Yen/Gold Ratio: A Window Into Japan

09/28/2011 6:00 am EST

Focus: FOREX

New ratio chart analysis shows troubling weakness in emerging market currencies but gives a surprising indication of Japanese yen strength.

The recent action in gold has helped confirm the yellow metal as a currency proxy, or safe haven, and also confirms the relative strength and weakness seen in individual currencies and perhaps economies.

Let’s look at the two extremes: the Wisdom Tree Dreyfus Emerging Currency Fund (CEW) and the Currency Shares Japanese Yen Trust (FXY).

Emerging Market Currencies

Emerging market currencies, as tracked by CEW, have plummeted through the month of September, falling by nearly 10%.

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Other than having a Relative Strength Index (RSI) reading under 25, CEW still looks ready for more downside as it settles into the consolidation area from May through June 2010 between 20.10 and 20.80.

Measuring the SPDR Gold Trust (GLD) against CEW also shows that GLD is holding up very well.

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It is the only currency that it is measured in that is above the 50-day simple moving average (SMA) and is just barely out of the Bollinger bands. The two charts confirm not only the weakness in emerging-market currencies directly, as well as against gold, but also the desire to retain exposure to gold relative to emerging-market currencies.

Weak currencies driving funds towards gold and holding even in a gold downturn is a message about perceived weakness in emerging-market economies.

NEXT: A Surprising Sign of Japanese Yen Strength

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The Japanese Yen

At the other extreme, the Currency Shares Japanese Yen Trust (FXY) is showing its strength directly and against gold and GLD. With FXY bouncing along resistance at $129.40 and ready to burst through higher, the ratio chart of gold (via GLD) measured in yen (via FXY) shows the strongest flow from gold into the yen.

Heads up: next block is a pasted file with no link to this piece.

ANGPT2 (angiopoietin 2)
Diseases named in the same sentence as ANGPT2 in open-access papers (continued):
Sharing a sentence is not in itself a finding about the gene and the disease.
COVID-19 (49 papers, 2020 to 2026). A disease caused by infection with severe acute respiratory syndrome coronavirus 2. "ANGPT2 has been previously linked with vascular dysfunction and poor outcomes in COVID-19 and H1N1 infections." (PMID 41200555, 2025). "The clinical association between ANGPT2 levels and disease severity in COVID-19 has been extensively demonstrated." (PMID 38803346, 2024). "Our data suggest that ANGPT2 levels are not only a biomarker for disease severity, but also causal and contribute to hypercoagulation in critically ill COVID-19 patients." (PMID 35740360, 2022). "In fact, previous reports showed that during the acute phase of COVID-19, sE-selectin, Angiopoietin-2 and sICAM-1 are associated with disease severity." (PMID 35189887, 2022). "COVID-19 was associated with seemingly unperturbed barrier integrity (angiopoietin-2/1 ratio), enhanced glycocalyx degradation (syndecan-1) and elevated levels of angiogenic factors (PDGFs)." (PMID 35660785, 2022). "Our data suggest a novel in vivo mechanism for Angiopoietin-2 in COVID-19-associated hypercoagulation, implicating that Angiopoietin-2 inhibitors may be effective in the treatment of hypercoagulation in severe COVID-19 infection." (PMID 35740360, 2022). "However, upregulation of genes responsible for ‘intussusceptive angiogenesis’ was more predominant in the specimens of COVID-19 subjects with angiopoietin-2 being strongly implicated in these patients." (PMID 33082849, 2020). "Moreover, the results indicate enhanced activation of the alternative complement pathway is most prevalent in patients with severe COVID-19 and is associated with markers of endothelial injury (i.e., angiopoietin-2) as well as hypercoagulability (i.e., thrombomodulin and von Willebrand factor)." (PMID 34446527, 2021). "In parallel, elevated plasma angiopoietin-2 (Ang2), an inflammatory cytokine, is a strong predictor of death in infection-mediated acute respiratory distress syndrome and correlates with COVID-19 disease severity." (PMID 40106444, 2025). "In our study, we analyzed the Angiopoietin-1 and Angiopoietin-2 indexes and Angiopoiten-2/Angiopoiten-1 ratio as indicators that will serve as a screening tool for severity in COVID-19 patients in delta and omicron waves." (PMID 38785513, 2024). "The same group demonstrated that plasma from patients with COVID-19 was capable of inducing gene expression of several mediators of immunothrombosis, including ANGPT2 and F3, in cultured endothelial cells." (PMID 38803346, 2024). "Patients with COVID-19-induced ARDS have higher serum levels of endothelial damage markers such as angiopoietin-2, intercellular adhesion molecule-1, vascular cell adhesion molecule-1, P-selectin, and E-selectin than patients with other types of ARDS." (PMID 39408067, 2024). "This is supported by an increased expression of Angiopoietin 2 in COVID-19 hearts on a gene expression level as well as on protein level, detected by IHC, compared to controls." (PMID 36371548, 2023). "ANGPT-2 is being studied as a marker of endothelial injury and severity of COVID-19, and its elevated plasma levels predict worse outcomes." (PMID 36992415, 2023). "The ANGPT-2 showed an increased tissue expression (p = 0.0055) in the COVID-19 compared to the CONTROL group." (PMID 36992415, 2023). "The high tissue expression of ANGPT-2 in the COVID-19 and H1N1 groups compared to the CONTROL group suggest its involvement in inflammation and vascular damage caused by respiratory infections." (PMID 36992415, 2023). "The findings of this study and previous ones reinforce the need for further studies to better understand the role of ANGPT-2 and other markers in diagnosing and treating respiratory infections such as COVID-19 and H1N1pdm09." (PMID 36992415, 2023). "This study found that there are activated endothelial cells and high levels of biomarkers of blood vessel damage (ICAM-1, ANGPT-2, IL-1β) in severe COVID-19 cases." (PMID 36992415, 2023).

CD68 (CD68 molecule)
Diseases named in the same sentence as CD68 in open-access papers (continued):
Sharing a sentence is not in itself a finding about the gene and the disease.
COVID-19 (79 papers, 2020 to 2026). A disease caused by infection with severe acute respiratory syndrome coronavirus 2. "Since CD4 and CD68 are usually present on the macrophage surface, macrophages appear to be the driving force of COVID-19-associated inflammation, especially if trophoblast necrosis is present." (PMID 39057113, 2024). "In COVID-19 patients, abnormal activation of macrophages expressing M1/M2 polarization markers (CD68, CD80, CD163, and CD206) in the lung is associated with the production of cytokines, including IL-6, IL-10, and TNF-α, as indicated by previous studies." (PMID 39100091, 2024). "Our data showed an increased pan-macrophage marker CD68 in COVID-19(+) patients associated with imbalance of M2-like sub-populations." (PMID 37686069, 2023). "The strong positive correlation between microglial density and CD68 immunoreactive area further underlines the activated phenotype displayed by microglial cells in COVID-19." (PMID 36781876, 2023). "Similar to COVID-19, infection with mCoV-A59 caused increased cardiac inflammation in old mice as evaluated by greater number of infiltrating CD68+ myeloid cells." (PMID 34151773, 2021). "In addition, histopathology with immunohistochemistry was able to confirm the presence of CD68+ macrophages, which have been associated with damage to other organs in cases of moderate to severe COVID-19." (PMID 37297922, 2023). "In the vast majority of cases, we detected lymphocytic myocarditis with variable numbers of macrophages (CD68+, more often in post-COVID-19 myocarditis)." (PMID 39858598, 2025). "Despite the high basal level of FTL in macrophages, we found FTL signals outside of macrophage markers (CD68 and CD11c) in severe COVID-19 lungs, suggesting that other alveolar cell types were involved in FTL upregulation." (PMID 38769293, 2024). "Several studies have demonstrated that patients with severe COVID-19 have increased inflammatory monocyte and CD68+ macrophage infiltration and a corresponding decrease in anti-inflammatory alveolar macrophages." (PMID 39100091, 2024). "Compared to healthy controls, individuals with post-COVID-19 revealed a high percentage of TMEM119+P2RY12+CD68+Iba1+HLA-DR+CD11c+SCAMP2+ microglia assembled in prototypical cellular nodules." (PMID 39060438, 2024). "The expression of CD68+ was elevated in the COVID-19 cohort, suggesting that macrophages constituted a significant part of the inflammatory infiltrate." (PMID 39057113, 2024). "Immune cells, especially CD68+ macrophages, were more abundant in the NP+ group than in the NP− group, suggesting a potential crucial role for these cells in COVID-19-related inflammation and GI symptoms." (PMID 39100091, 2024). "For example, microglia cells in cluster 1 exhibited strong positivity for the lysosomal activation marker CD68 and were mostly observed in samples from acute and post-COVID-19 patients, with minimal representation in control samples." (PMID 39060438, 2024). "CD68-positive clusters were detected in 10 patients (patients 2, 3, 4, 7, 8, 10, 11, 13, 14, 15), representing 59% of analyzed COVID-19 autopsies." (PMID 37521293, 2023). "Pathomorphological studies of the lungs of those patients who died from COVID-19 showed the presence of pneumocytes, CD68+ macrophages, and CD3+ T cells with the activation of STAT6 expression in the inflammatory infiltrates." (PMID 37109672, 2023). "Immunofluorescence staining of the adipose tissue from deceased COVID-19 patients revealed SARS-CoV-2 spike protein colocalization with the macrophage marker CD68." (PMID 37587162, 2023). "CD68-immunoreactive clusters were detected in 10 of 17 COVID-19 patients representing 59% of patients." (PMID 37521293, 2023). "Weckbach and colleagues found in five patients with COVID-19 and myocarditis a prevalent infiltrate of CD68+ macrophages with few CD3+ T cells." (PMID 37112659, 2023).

The ratio shows it well outside of the Bollinger bands and sitting just above the 200-day SMA near previous support.

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FXY itself has rising SMAs and an RSI that has refused to turn bearish. A break higher could be a big indicator of the perceived relative strength of the Japanese economy.

See related: Get the Most Out of the RSI

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Will this all reverse soon? FXY rejecting at resistance may signal the beginning of a new trend. Or perhaps the hammer on the ratio chart may confirm it first. But this set of charts is telling us that the world fears emerging economies in favor of the Japanese economy—not the US dollar or the Chinese yuan. A breakout higher by FXY would re-enforce that view.

The view from the pound sterling (GBP), euro (EUR), yuan (RMB), and US dollar (USD) all show these currencies in the middle of the road and doing nothing outstanding in terms of gold.

But is the Japanese economy, crippled by the tsunami and resulting nuclear crisis, ready to lead the world? I doubt it.

By Greg Harmon of Dragonfly Capital

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